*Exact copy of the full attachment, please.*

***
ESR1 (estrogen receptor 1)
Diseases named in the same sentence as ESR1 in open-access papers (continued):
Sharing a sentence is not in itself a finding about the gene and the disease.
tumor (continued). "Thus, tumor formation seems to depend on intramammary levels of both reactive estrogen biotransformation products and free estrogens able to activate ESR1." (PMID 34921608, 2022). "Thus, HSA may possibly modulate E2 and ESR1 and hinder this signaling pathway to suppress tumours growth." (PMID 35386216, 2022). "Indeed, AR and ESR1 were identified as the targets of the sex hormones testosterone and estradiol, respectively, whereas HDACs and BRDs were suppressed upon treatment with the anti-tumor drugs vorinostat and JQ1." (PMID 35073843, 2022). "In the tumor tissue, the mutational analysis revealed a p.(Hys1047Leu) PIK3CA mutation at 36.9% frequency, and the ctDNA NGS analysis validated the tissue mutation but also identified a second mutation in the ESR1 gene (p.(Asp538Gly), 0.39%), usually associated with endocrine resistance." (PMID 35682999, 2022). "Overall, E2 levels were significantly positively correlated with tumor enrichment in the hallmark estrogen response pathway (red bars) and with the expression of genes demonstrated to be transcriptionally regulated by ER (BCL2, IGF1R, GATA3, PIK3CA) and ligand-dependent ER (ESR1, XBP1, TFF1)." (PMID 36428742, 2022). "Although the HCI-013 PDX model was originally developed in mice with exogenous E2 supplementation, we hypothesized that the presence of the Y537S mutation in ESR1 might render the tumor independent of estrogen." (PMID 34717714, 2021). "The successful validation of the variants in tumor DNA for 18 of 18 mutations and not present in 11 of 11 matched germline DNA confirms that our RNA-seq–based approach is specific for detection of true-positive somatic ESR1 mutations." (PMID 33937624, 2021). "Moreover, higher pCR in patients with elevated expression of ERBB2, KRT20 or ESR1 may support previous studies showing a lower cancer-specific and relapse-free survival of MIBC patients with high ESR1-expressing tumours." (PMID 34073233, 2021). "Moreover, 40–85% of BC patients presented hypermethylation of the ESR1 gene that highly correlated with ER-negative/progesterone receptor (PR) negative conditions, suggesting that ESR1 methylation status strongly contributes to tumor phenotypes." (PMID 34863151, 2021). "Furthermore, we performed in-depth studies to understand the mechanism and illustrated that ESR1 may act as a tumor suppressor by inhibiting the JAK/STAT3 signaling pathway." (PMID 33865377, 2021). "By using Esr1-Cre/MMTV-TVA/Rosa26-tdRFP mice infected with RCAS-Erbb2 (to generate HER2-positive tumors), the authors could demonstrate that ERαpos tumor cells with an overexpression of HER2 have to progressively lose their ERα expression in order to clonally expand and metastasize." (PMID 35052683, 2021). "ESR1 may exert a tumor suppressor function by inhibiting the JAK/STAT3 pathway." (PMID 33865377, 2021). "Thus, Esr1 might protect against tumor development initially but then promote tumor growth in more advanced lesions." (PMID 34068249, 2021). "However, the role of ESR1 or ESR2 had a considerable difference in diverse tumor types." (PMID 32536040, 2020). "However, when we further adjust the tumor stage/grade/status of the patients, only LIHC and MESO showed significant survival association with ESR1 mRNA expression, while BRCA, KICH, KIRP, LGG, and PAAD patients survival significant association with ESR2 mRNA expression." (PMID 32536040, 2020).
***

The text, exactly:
ESR1 (estrogen receptor 1)
Diseases named in the same sentence as ESR1 in open-access papers (continued):
Sharing a sentence is not in itself a finding about the gene and the disease.
tumor (continued). "Thus, tumor formation seems to depend on intramammary levels of both reactive estrogen biotransformation products and free estrogens able to activate ESR1." (PMID 34921608, 2022). "Thus, HSA may possibly modulate E2 and ESR1 and hinder this signaling pathway to suppress tumours growth." (PMID 35386216, 2022). "Indeed, AR and ESR1 were identified as the targets of the sex hormones testosterone and estradiol, respectively, whereas HDACs and BRDs were suppressed upon treatment with the anti-tumor drugs vorinostat and JQ1." (PMID 35073843, 2022). "In the tumor tissue, the mutational analysis revealed a p.(Hys1047Leu) PIK3CA mutation at 36.9% frequency, and the ctDNA NGS analysis validated the tissue mutation but also identified a second mutation in the ESR1 gene (p.(Asp538Gly), 0.39%), usually associated with endocrine resistance." (PMID 35682999, 2022). "Overall, E2 levels were significantly positively correlated with tumor enrichment in the hallmark estrogen response pathway (red bars) and with the expression of genes demonstrated to be transcriptionally regulated by ER (BCL2, IGF1R, GATA3, PIK3CA) and ligand-dependent ER (ESR1, XBP1, TFF1)." (PMID 36428742, 2022). "Although the HCI-013 PDX model was originally developed in mice with exogenous E2 supplementation, we hypothesized that the presence of the Y537S mutation in ESR1 might render the tumor independent of estrogen." (PMID 34717714, 2021). "The successful validation of the variants in tumor DNA for 18 of 18 mutations and not present in 11 of 11 matched germline DNA confirms that our RNA-seq–based approach is specific for detection of true-positive somatic ESR1 mutations." (PMID 33937624, 2021). "Moreover, higher pCR in patients with elevated expression of ERBB2, KRT20 or ESR1 may support previous studies showing a lower cancer-specific and relapse-free survival of MIBC patients with high ESR1-expressing tumours." (PMID 34073233, 2021). "Moreover, 40–85% of BC patients presented hypermethylation of the ESR1 gene that highly correlated with ER-negative/progesterone receptor (PR) negative conditions, suggesting that ESR1 methylation status strongly contributes to tumor phenotypes." (PMID 34863151, 2021). "Furthermore, we performed in-depth studies to understand the mechanism and illustrated that ESR1 may act as a tumor suppressor by inhibiting the JAK/STAT3 signaling pathway." (PMID 33865377, 2021). "By using Esr1-Cre/MMTV-TVA/Rosa26-tdRFP mice infected with RCAS-Erbb2 (to generate HER2-positive tumors), the authors could demonstrate that ERαpos tumor cells with an overexpression of HER2 have to progressively lose their ERα expression in order to clonally expand and metastasize." (PMID 35052683, 2021). "ESR1 may exert a tumor suppressor function by inhibiting the JAK/STAT3 pathway." (PMID 33865377, 2021). "Thus, Esr1 might protect against tumor development initially but then promote tumor growth in more advanced lesions." (PMID 34068249, 2021). "However, the role of ESR1 or ESR2 had a considerable difference in diverse tumor types." (PMID 32536040, 2020). "However, when we further adjust the tumor stage/grade/status of the patients, only LIHC and MESO showed significant survival association with ESR1 mRNA expression, while BRCA, KICH, KIRP, LGG, and PAAD patients survival significant association with ESR2 mRNA expression." (PMID 32536040, 2020).